Venice and islands: Murano, Burano, Torcello, Lido

avatar Venice is world-famous for its canals, museums and churchs. It is built on an archipelago of 118 islands formed by about 150 canals in a shallow lagoon. The islands on which the city is built are connected by about 400 bridges. In the old center, the canals serve the function of roads, and every form of transport is on water or on foot.The classical Venetian boat is the gondola, although it is now mostly used for tourists, or for weddings, funerals, or other ceremonies. Most Venetians now travel by motorised waterbuses (vaporetti) which ply regular routes along the major canals and between the city's islands.

The sestieri are the primary traditional divisions of Venice. The city is divided into the six districts (sestieri) of Cannaregio, San Polo, Dorsoduro (including the Giudecca), Santa Croce, San Marco (including San Giorgio Maggiore), and Castello (including San Pietro di Castello and Sant'Elena).

Murano
Murano is usually described as an island in the Venetian Lagoon, although like Venice itself it is actually an archipelago of islands linked by bridges. It lies about a mile north of Venice and is famous for its glass making, particularly lampworking.

Burano
Burano is situated 7 kilometers from Venice, a short 40 minute trip by Venetian boats, and is known for its lacework.

Burano is also known for its small, brightly-painted houses, popular with artists. The designer Philippe Starck owns three houses. Other attractions include the Church of San Martino with a campanile, the Oratorio Santa Barbara and the Museum and School of Lacemaking. The colours of the houses follow a specific system originating from the golden age of its development; This practice has resulted in the myriad of warm, pastelly colours that characterises the island today.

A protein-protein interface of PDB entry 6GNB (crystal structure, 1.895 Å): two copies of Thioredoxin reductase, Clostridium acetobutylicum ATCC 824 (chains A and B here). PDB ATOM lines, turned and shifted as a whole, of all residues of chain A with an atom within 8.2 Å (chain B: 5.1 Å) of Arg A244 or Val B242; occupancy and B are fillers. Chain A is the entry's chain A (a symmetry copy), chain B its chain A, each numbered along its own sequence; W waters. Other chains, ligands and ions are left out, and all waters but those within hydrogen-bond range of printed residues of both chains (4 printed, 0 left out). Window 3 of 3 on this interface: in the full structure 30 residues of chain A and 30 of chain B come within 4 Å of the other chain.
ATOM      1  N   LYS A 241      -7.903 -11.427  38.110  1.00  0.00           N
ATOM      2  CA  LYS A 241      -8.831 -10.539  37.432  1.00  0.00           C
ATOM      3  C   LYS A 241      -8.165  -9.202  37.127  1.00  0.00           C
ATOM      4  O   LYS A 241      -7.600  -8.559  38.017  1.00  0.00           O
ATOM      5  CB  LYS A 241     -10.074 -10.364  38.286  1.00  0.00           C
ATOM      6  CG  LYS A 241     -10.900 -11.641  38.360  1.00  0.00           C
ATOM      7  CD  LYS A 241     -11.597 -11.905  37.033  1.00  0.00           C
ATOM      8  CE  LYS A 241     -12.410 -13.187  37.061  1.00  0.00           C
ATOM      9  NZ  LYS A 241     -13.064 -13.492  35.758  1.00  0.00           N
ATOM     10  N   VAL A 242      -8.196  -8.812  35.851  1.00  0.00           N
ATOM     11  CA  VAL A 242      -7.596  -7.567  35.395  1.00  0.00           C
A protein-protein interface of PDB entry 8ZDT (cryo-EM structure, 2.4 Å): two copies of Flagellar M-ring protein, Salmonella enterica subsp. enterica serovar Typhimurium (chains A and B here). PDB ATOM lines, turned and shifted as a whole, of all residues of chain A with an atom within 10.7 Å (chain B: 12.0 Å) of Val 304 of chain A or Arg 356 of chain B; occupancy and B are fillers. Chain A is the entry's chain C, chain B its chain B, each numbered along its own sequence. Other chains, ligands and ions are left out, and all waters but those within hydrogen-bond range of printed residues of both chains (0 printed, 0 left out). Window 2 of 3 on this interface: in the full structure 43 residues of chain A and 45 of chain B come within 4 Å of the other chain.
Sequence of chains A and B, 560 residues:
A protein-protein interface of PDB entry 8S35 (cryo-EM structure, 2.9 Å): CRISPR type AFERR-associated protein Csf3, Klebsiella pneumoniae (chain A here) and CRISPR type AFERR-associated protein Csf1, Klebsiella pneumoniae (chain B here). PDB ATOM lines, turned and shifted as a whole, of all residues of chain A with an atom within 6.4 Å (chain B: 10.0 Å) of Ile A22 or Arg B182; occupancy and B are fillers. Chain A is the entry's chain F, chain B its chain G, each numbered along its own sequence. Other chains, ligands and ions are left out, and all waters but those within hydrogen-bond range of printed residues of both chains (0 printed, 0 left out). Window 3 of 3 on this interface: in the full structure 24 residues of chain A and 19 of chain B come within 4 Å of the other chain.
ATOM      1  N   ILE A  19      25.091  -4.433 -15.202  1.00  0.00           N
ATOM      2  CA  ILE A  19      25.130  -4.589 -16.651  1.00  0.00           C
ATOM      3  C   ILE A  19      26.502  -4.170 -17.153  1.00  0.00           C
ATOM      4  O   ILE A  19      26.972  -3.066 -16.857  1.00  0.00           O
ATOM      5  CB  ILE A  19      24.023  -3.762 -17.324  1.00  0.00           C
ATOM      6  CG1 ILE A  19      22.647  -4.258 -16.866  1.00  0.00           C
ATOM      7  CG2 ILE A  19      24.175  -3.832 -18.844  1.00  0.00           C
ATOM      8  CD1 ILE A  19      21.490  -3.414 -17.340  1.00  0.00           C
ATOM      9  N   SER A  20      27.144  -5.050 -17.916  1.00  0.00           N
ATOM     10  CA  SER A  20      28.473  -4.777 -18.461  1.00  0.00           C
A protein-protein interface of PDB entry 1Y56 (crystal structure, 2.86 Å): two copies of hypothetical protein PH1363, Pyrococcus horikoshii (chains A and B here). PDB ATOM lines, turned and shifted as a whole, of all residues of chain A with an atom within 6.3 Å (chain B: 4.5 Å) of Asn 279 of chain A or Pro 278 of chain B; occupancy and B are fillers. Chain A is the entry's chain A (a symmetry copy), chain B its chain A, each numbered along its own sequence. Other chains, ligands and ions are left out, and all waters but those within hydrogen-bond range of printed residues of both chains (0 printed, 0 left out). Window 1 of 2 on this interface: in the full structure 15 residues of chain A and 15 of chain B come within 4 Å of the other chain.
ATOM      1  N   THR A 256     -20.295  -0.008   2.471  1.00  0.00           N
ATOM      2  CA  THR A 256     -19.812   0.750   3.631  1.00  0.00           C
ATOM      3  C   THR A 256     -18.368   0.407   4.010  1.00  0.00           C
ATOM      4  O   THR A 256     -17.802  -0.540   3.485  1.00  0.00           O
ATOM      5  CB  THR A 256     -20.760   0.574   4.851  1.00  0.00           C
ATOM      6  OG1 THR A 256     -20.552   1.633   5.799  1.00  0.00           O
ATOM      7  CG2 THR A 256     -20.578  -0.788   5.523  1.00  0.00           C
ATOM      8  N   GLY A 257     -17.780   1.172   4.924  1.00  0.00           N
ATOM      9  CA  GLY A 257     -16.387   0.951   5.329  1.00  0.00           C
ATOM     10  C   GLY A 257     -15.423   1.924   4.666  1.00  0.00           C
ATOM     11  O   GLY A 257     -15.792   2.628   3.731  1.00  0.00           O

Torcello
Torcello is a quiet and sparsely populated island at the northern end of the Venetian Lagoon. It is considered the oldest continuously populated region of Venice.

Main attraction is the Cathedral of Santa Maria Assunta, founded in 639 and with much eleventh and twelfth century Byzantine work, including mosaics , surviving. Other attractions include the eleventh and twelfth century Church of Santa Fosca, which is surrounded by a porticus in form of a Greek cross, and a museum housed in two fourteenth century palaces, the Palazzo dell’Archivio and the Palazzo del Consiglio, which was once the seat of the communal government.

Lido
The island is home to three settlements. The Lido itself, in the north, is home to the Film Festival, the Grand Hotel des Bains, the Venice Casino and the Grand Hotel Excelsior. Malamocco, in the centre, is the first and for a long time the only settlement. It was at one time home to the Doge of Venice. Alberoni at the southern end is home to the Fort San Nicolo and a golf course.

At least half the Adriatic side of the island is constituted by a sandy beach, much of which belongs to the various hotels that house the summer tourists.